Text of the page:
The Mind is active, as I intentionally use the words of the pieces, and not just hum. I would be listening to myself – “watching” the “printed” word at my third eye. The Spirit is engaged, as I deliberately breathe to feed the hara, tan tien, Holy Spirit, Buddha Nature, Shakti, angels, et al. The Body benefits, as projection of the words and intakes of oxygen make for gentle internal movement.
On which occasions?
Use Voices to attend to your mind and spiritual self, rather than manipulating a mobile phone. It is enjoyable in a gym – your body doing aerobics, while your mind and spirit are in a slower, rhythmic pace. It fits comfortably walking a labyrinth. Use Voices for yourself, or for projecting Light – when you must be with a difficult person; in a dispiriting meeting; in a crowd; or in clogged traffic. It induces deliberate, slower breathing – allowing you to glide. This is so much a healing way.
When I do Voices in bed, I know when I fall into a refreshing sleep as I did not get to the last line of a verse. If you sleep in close proximity with another, mouth your tunes. Can it be called quiet karaoke? Or your partner may enjoy hearing you.
Breathe, breathe, breathe:
Intentionally breathe. I hear professionals repeating: “Remember to breathe”, “remember to exhale”. Now is our chance. A veteran singer in our community choir years ago emphasized that the oxygen required for performing can be efficiently had in frequent brisk intakes – so do take in batches of it when appropriate.
My medical side effects of shortness-of-breath, fatigue, and syncope are immediately ameliorated when I go to my quickies of “Ubi Caritas”, or “May All Beings Be Well”. Their short phrasings give openings for gulps of enriching oxygen. These are of relaxing and healing value – a true healing way.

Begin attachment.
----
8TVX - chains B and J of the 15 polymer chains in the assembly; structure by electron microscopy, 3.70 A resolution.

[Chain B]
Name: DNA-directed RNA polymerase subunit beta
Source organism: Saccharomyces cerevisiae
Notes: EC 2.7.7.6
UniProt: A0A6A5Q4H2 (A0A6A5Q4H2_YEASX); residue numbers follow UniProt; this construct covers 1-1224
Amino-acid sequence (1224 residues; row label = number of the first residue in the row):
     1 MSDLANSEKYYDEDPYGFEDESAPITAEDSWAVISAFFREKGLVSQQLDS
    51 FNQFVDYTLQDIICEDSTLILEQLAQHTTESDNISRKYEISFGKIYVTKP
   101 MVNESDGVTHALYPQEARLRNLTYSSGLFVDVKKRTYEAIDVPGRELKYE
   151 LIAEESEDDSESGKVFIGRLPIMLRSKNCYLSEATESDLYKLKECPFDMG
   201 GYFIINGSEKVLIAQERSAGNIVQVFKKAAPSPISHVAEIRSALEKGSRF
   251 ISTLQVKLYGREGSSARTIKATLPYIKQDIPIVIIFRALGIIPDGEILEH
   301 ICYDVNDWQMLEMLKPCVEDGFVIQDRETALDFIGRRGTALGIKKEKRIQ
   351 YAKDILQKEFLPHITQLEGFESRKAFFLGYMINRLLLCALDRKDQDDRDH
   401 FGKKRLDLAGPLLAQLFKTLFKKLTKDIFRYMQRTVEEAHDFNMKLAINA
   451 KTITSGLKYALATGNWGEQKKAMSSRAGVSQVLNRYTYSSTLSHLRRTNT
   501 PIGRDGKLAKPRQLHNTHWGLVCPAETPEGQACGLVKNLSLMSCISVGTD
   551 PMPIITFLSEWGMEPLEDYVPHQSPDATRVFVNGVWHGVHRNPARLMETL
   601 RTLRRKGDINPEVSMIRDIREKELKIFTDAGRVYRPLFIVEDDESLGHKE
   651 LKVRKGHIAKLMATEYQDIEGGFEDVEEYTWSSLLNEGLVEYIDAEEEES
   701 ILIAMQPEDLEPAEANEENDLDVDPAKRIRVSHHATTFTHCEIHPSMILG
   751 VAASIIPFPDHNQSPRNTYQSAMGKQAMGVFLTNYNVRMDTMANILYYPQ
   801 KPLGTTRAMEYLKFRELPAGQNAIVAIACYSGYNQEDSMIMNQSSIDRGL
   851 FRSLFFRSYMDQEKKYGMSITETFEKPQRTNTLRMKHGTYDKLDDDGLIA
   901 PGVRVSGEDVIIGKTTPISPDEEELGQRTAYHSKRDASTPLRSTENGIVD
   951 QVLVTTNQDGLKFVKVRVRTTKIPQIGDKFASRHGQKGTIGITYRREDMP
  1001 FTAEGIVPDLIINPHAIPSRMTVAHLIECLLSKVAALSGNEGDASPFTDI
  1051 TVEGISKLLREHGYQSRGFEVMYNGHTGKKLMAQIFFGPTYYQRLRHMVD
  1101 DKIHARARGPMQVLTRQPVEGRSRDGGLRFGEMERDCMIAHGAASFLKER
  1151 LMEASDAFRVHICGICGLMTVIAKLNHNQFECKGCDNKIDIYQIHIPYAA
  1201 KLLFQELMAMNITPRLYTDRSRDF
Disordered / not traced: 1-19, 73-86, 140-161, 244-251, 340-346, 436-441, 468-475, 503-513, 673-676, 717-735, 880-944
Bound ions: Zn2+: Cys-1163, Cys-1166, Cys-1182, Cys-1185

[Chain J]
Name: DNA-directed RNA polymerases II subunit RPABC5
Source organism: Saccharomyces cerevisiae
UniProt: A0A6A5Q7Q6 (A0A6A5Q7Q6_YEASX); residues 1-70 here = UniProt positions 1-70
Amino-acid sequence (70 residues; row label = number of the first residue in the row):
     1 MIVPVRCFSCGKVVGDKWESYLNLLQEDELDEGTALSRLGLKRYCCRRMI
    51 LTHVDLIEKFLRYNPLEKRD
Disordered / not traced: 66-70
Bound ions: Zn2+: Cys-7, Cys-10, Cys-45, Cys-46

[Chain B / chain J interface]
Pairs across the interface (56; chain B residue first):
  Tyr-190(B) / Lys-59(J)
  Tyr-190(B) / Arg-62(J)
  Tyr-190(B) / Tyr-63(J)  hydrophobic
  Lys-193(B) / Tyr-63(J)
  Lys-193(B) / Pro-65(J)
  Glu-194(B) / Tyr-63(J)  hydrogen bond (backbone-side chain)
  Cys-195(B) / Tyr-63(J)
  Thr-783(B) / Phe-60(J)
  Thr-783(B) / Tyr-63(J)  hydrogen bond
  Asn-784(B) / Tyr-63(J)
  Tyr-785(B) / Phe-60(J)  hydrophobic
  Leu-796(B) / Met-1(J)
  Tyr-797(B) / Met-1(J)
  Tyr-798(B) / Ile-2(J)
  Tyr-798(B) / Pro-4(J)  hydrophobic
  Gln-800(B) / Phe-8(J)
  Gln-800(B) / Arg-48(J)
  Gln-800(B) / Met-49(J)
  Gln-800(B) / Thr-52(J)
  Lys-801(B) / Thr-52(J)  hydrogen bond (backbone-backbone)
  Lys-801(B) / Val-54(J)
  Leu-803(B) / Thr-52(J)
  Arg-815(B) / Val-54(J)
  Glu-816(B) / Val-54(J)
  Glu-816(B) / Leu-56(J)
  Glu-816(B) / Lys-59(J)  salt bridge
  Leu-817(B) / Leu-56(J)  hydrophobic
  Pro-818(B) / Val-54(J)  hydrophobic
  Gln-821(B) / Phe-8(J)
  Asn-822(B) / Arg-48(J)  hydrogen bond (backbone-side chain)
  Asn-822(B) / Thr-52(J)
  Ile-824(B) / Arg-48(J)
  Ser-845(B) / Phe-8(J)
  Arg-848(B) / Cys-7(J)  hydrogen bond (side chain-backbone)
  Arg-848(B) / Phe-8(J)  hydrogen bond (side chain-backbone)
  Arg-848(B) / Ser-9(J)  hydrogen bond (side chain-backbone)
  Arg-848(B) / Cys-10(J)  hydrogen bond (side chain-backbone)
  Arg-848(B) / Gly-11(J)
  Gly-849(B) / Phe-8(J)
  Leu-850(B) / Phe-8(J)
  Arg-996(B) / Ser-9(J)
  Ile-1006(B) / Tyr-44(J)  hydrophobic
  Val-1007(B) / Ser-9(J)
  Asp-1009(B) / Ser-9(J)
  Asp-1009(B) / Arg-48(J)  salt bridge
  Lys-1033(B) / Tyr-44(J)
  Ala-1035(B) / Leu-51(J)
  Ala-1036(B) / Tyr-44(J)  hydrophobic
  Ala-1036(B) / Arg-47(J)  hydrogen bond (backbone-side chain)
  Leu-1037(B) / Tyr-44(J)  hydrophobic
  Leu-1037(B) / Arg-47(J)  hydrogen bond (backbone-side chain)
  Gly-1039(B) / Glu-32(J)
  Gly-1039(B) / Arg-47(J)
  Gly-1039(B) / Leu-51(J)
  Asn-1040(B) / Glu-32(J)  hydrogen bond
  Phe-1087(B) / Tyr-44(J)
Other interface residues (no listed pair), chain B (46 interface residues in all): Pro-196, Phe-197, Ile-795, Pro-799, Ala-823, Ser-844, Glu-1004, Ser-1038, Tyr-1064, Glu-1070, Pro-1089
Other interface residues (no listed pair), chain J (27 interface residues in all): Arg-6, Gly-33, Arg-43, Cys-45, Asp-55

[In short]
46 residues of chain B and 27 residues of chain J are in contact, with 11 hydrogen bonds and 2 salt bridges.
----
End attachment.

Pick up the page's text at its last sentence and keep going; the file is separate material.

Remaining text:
Dementia prevention research emphasizes increase of brain activity, as well as idea density. These are concomitant benefits of Voices. Indulge in the rich ideation in Blake’s art [on my List]: “To see a world in a grain of sand, and a heaven in a wildflower; hold infinity in the palm of your hand, and eternity in an hour.” How alive your little gray cells become relating to such gems of verbiage! You might Voice similar aggrandizing verses from your List to others.
Were these given you?:
Practicing Voices lets you preserve tunes from the past – maintaining a repository for cherished memories. I had “laid aside” favourites, but now I can sporadically substitute them for my original nine. Putting structure to Voices enabled me to bank pieces in my head and heart that I love. It also increased my exposure to and appreciation of music. This, it can do for you, as well.
1. All Shall be Well [Julian of Norwich]
2. May All Beings be Well [Buddhist]
3. May God’s Blessings be Upon You
4. Bless to Me, O God, the Earth [Christian]
5. To See a World in a Grain of Sand [Britain’s William Blake, poet]
6. God be in My Head [the 1558 Sarum Primer, British]
7. Ubi Caritas [early Christian, Taizé Community Tune]
8. In Our Darkness [Christian,: La Ténèbre]
9. Tis the Gift to be Simple [American Traditional Shaker]
Voices: a gift, a healing way:
I heard it said long ago that “to sing is to pray twice”. Now in my sunset years – grateful for healing and prayer – I am so pleased to have this Voices gift. I minister about it, enthused as I am with its touch on my healing and Light – leading towards wholeness. Perhaps this will be for you, too, friend.
(Michael Len, a Quaker Spiritual Healer, also co-resides in Seattle – where he returns June 19, and can be contacted at firstname.lastname@example.org)